(1997; 49 pages)
Significant changes in national health care systems worldwide are fuelling the critical examination of how health professionals are educated and trained, what they learn and how they learn it. The many factors contributing to these changes are presented in the World Health Organization’s (WHO) Ninth General Programme of Work (pages 5-14, Geneva, 1994). It is essential that all health professionals are appropriately and adequately prepared to support a global policy framework for health.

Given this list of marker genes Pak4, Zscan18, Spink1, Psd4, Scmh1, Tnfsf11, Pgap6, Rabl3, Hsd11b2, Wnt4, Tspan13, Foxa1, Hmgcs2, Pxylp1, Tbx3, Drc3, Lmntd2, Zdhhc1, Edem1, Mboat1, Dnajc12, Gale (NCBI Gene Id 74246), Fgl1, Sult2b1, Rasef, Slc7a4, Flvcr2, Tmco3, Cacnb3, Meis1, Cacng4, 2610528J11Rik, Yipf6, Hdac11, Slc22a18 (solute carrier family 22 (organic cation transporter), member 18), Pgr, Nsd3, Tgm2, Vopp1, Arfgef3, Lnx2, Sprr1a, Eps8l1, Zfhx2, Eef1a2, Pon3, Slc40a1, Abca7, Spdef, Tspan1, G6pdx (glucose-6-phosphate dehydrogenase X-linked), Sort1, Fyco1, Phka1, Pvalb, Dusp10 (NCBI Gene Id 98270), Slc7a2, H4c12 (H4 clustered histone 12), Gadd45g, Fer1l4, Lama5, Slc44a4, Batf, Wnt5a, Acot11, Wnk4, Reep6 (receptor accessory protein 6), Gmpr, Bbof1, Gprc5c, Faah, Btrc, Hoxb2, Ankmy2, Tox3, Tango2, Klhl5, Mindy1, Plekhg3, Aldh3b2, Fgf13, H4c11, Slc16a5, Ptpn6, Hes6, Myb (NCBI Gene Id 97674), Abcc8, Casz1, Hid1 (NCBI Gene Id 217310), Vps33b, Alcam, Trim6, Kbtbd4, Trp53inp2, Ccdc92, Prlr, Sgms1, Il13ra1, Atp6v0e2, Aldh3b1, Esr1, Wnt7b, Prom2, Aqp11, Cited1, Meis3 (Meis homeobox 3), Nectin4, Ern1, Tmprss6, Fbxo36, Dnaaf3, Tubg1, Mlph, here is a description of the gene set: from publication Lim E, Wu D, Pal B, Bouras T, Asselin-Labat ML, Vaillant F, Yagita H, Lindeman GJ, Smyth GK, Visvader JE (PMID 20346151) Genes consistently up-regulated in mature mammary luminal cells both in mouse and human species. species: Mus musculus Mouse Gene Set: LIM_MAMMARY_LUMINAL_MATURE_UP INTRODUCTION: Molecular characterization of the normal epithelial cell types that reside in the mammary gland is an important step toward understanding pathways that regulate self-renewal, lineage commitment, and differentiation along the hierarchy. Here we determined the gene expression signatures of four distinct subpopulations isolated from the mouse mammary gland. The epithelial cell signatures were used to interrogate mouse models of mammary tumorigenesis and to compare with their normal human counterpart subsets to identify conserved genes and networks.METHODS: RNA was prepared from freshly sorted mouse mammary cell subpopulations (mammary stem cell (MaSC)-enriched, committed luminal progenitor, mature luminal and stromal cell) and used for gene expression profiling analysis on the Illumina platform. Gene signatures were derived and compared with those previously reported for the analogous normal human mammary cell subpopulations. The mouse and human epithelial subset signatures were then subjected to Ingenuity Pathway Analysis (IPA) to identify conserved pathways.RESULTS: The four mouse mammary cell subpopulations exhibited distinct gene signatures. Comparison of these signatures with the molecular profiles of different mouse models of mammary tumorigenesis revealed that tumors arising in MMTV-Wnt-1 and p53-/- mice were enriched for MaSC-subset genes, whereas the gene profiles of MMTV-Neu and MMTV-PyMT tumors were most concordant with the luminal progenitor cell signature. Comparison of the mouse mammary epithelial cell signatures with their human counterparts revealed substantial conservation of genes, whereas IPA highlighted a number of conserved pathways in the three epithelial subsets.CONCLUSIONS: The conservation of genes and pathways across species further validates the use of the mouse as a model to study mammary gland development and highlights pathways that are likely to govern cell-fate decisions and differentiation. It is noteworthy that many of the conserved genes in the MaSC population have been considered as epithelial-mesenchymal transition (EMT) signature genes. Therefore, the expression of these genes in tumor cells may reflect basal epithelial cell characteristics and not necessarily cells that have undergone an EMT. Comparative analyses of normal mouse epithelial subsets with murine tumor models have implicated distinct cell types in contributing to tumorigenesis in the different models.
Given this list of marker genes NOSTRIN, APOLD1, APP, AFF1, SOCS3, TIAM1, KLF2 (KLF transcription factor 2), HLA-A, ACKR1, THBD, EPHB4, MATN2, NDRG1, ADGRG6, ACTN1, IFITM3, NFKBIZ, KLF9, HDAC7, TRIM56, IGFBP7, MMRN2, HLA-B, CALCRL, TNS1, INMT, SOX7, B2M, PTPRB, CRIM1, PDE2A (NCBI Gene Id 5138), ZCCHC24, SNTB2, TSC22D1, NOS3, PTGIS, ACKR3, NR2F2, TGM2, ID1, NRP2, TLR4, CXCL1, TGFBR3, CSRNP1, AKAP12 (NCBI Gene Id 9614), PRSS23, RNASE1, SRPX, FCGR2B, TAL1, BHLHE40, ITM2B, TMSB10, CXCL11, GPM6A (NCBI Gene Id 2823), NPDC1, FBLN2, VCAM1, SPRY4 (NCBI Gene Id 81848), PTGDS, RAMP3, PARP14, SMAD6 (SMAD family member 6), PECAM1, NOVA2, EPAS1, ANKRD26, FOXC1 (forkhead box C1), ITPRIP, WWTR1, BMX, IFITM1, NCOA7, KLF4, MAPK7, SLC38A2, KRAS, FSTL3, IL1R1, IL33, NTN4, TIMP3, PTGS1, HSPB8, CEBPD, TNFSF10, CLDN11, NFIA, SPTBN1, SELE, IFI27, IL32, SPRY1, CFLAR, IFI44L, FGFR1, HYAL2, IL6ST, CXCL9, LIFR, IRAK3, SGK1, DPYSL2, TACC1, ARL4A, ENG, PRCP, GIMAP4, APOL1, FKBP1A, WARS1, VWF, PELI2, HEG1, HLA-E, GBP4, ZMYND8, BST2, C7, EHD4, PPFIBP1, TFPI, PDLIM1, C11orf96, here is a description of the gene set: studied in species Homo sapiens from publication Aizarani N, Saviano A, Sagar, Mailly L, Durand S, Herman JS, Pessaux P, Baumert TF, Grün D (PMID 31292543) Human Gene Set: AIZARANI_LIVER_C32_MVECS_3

Recent interest in pharmacy as a focal point for a global health policy framework stems from WHO’s Consultative Group in New Delhi (1988) and Tokyo Meeting (1993); and recent WHO collaboration with the work of the International Pharmaceutical Federation (FIP), the International Pharmaceutical Students Federation (IPSF) and others. These efforts have been further pursued and supported via regional and national efforts. Sufficient background information exists to provide guidance to pharmaceutical educators regarding the preparation of students for contemporary and future careers.